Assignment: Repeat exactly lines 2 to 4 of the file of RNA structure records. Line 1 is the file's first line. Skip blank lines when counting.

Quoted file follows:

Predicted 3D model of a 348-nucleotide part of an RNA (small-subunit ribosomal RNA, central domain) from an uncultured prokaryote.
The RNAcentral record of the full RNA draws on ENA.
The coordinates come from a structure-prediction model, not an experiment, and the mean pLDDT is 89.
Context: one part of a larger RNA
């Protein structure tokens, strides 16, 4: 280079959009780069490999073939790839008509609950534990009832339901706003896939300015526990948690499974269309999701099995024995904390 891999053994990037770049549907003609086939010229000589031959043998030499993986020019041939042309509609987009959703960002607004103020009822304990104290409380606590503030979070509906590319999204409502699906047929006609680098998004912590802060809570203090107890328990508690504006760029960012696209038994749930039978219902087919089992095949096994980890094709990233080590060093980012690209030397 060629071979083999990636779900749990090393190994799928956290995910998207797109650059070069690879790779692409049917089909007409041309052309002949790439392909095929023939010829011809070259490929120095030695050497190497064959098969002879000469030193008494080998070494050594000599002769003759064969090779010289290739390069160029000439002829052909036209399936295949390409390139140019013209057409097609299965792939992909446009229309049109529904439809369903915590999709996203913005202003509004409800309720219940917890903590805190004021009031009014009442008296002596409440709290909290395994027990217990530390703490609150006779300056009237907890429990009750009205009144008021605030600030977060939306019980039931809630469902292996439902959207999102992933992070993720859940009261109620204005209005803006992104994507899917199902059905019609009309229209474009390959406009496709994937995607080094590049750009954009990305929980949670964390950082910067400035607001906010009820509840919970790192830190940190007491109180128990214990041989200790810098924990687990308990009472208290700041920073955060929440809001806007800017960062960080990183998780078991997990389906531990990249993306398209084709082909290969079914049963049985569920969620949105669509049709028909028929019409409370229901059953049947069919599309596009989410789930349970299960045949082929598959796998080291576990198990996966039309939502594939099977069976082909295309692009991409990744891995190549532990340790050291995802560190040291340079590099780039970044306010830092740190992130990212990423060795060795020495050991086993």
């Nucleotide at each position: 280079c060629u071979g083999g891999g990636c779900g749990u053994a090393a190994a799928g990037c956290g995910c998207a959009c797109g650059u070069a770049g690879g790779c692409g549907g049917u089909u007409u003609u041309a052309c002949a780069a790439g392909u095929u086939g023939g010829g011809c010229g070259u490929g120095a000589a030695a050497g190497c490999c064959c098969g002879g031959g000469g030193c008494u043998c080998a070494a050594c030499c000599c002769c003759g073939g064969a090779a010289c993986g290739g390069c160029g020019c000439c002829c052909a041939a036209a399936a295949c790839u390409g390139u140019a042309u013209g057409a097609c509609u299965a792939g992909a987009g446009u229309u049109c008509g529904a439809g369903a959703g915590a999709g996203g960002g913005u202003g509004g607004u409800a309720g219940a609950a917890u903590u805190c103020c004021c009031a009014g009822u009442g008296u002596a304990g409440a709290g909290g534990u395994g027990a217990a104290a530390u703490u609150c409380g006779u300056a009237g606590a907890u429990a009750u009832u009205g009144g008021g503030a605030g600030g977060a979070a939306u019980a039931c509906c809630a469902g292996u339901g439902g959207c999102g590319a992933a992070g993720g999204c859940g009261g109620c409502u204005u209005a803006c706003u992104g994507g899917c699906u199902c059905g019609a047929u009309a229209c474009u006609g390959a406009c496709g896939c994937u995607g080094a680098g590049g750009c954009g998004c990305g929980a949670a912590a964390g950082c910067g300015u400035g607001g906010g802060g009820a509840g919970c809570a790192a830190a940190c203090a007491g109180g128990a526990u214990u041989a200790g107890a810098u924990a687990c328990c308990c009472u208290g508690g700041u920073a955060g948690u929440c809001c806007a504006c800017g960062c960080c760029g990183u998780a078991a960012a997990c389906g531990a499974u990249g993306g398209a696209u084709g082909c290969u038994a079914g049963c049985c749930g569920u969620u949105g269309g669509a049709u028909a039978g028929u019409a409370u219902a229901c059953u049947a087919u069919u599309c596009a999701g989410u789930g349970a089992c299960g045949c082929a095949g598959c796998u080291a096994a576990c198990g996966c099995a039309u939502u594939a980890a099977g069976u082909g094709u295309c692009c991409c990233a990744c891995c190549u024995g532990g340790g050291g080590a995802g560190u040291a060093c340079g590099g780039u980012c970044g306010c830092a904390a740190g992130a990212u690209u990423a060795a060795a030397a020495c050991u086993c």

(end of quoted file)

The RNAcentral record of the full RNA draws on ENA.
The coordinates come from a structure-prediction model, not an experiment, and the mean pLDDT is 89.
Context: one part of a larger RNA